Young Americans Favor Cash For Long-term Savings

NEW YORK (MainStreet) — Millennials are still opting to pour their money into cash for long-term savings, according to a new Bankrate.com report.

The youngest American adults or 18 to 29 year-olds are more likely to choose cash as their favorite long-term investment than any other age group. The study found that 39% of 18-29 year-olds say cash is their preferred way to invest money they don't need for at least 10 years. The amount is three times the number who picked the stock market, despite the fact that the S&P 500 has gained 17% over the past year while most cash investment yields remain below 1%.

This statistic is very troubling, said Greg McBride, Bankrate.com's chief financial analyst and a CFA. He points out that this age group has the biggest retirement savings burden and won't get there with low-yielding cash investments.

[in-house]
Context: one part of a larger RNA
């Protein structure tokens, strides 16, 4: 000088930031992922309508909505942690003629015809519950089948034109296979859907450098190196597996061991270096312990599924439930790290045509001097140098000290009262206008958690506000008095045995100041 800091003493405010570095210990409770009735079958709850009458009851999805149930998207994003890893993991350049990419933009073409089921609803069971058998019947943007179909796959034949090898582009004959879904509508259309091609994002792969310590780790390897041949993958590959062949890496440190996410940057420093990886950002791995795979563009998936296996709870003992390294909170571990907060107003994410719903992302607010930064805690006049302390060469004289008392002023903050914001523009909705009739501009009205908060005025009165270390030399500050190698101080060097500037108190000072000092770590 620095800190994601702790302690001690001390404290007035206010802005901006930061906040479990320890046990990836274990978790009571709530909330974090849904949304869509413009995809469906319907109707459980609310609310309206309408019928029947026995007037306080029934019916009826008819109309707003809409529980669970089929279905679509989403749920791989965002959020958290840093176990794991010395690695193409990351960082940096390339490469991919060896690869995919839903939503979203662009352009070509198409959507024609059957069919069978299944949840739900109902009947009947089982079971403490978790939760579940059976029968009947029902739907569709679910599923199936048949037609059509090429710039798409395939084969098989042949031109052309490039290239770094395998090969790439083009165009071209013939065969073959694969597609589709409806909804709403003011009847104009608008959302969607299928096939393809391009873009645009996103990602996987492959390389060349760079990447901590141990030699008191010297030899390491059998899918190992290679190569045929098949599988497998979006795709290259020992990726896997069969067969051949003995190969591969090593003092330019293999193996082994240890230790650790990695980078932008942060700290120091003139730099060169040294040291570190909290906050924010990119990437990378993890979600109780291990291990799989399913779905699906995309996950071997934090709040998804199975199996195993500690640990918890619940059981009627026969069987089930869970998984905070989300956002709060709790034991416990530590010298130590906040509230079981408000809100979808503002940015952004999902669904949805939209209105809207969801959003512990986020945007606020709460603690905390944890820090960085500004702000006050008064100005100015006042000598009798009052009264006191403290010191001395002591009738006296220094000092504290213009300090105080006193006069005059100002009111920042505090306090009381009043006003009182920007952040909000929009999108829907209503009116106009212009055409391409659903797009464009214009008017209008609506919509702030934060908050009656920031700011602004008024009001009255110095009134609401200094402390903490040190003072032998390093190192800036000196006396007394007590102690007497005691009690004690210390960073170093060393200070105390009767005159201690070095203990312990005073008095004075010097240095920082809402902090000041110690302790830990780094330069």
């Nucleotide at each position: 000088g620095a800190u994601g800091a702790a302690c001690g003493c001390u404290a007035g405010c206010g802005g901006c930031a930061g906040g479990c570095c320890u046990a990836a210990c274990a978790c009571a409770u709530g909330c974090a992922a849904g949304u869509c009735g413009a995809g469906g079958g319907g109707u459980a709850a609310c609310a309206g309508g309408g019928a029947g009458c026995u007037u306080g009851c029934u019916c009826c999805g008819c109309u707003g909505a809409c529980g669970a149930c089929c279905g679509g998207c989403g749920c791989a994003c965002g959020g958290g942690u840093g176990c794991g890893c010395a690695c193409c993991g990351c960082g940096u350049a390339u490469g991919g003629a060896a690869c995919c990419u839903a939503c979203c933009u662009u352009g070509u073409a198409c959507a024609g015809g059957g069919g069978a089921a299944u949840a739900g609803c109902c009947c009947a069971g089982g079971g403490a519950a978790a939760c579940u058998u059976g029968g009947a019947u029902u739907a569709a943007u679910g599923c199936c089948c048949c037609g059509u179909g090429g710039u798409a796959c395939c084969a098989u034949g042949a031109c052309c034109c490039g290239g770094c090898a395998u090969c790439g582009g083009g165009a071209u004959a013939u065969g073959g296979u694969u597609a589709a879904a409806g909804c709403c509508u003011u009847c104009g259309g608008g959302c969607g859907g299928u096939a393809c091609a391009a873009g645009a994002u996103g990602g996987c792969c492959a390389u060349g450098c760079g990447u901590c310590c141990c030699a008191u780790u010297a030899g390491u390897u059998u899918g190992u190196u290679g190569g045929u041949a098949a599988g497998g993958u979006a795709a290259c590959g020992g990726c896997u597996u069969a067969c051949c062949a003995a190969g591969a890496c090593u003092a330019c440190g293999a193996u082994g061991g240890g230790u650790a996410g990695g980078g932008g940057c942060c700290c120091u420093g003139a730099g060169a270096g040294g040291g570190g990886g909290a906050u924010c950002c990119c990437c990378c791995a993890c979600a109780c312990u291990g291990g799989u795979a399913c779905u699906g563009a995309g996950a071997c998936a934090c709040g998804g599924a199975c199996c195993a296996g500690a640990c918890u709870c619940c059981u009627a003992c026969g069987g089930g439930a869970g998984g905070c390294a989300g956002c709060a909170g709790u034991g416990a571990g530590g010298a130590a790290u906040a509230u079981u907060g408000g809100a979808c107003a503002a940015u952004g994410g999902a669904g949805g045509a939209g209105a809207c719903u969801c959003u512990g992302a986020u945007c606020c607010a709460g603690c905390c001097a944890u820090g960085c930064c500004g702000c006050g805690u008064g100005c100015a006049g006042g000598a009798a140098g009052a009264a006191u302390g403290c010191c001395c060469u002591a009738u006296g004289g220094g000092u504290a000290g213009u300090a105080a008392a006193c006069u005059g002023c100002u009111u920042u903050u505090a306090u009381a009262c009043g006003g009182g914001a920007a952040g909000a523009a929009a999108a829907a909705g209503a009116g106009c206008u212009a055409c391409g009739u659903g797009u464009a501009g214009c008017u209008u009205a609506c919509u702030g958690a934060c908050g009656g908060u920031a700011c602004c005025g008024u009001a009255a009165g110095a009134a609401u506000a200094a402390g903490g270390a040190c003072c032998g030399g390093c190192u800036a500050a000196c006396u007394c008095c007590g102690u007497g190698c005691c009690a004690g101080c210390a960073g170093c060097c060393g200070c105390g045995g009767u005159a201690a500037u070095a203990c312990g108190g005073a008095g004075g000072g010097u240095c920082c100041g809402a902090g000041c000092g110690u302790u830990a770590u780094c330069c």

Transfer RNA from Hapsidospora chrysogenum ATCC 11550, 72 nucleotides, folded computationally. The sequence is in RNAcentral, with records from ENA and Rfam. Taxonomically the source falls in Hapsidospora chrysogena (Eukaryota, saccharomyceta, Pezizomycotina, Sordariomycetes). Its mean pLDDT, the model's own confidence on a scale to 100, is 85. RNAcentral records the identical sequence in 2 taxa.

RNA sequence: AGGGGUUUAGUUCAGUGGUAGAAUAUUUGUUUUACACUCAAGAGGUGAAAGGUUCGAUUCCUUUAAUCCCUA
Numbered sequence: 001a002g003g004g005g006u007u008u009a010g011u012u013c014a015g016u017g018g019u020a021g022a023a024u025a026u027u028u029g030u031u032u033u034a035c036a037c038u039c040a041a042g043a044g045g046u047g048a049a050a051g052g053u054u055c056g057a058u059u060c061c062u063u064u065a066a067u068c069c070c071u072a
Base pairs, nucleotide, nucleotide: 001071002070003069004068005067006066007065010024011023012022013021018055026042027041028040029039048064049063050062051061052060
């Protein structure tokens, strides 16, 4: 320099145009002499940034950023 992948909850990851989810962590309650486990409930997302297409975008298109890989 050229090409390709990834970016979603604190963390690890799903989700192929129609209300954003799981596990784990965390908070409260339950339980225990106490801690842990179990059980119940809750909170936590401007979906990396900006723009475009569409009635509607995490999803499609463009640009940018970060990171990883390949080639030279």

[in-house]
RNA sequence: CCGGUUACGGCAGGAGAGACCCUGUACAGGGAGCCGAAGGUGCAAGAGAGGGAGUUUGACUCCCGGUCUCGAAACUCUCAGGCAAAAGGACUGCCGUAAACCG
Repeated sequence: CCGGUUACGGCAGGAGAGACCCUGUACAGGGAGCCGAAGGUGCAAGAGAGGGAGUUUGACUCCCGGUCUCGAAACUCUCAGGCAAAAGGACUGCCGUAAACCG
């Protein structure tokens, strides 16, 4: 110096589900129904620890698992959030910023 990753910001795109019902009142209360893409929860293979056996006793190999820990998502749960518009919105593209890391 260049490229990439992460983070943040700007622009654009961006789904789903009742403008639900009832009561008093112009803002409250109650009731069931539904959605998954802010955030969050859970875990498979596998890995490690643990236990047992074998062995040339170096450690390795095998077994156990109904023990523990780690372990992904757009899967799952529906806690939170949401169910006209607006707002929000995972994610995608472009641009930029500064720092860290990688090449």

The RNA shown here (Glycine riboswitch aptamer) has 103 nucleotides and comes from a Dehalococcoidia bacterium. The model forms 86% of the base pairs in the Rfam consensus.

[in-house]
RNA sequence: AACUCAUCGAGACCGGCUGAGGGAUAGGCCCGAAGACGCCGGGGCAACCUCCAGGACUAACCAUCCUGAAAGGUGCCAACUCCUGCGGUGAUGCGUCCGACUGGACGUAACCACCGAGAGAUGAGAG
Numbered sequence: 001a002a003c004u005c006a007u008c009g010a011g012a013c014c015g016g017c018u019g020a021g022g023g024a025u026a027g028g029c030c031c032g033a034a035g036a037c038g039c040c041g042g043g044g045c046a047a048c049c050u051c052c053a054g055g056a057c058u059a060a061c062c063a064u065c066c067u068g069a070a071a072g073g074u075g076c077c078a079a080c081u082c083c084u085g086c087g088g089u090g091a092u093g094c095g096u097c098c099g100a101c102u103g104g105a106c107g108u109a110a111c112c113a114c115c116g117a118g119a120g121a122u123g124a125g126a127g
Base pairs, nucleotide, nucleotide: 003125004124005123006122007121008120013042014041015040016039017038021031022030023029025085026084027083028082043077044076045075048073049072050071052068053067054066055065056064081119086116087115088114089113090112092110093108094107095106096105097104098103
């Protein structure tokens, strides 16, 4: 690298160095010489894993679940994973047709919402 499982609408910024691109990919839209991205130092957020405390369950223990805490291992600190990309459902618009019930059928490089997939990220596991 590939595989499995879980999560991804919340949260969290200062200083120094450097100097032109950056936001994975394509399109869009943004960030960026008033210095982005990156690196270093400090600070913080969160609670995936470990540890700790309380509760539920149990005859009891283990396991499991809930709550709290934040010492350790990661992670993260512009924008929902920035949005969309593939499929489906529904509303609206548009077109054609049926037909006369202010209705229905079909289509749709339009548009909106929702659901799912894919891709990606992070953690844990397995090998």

"They aren't going to get there with enough retirement savings by hunkering down with cash investments," he said.

Since Millennials have had a "front row seat" to how the technology bust and the financial crisis affected the finances of their parents or family members, their strategy has remained much more conservative than other generations.

"They have had a very conservative investment mindset from the get go and it will be hard to get them to switch," McBride said. "They have had a real eye opener."

In previous cycles, investors tended to change their performance based on the outcome of the market, he said. When the market was hitting its highs in the past, investors were jumping onto the bandwagon. Investors have largely refrained from doing after the 2009 financial crisis.

The market performance over the past 25 years "really put volatility into perspective," McBride said. This demonstrates to investors that even severe dips in the stock market will not harm investors if they had remained in the market and continued to invest.